Best of Luck,
Trevor gives the most thorough answers to your questions, but as the situation should be reviewed with a local lender, it might make sense to call some that have been recommended, if you're coming to Sacramento. The discussion on having his parents co-sign is another whole discussion and should only be considered as a last resort (for reasons too long to spell out here). You're on the right track and many lenders will consider your qualifications as a student as part of your work experience....
Good luck, and I think you'll find the right home soon.
I am not a fan of casually bringing in co-signers. The complications to the purchase process, loan, escrow closing, decisions during ownership, and eventual exit strategy for the sale of the property when you are through with it increase exponentially when you bring in two additional purchasers.
Ultimately you'll want to have a mortgage lender run a pre-approval for you and the best starting point is the simplest. In your case here, I would look at the income, credit and asset profile of you and your fiance' before we involved any non-occupant co-borrower (co-signor). One thing to keep in mind is that CA is a community property state, so if you apply for an FHA loan once you're married, your husband's liabilities must be considered even if he does not go on the loan. This is not true prior to being married, so you may have an opportunity now that you won't have later.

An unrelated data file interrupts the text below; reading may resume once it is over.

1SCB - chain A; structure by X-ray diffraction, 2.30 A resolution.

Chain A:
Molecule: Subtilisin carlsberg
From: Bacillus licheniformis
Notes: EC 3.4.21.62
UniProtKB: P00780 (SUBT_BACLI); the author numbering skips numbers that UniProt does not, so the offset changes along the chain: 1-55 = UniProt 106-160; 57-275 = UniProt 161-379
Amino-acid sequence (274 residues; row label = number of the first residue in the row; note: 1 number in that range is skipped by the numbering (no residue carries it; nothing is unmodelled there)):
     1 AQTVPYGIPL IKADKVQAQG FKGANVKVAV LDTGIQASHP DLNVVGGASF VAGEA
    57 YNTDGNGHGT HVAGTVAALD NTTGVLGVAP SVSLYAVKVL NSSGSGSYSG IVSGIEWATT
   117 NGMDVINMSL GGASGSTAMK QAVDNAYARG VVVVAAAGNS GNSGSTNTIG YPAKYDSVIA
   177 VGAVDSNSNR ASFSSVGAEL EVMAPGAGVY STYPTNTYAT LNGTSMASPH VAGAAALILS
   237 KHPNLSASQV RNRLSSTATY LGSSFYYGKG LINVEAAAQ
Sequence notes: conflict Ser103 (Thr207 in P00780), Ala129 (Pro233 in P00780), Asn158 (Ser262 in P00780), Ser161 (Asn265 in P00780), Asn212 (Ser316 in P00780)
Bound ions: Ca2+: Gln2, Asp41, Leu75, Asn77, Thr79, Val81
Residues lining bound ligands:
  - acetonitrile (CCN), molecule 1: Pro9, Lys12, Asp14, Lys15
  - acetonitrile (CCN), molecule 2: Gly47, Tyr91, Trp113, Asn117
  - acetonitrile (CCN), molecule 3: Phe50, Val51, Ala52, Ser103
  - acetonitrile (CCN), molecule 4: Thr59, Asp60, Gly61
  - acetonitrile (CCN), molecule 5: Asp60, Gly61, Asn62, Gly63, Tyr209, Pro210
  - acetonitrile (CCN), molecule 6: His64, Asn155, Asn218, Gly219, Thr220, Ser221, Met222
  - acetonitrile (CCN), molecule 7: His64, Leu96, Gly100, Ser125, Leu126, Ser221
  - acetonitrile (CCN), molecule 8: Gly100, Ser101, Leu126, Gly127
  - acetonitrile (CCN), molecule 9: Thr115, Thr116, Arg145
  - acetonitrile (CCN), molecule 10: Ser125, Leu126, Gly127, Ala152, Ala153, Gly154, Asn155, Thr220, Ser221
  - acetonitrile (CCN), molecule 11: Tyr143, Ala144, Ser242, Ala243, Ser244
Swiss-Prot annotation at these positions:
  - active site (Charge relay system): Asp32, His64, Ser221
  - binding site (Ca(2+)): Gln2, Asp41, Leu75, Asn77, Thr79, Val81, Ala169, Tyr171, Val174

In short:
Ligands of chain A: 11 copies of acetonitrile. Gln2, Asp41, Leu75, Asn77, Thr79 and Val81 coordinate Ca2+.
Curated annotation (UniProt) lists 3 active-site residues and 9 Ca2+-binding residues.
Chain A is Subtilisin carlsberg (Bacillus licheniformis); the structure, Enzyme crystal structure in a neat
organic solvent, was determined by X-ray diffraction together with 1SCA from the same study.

Finally, the rule of thumb for he non-occupant co-borrower is that you want them to:
A) Contribute income.
B) Not contribute too many liabilities.
C) Not harm the credit profile of the primary borrowers.
I hope this helps, but if it is confusing just get in touch and I'll walk you through!
First and foremost, your questions are smart and on point, and these deserve a proper airing with a Licensed Mortgage Banker in your area. You can verify the License of any Loan Originator on the nmlsconsumeraccess.org website.
Next, to your questions:
1. If the student loans will be deferred for at least 12 months from closing date, those debts are not counted against your total liabilities. It sounds as if your fiance at least may be able to defer his loans since he is not yet graduated.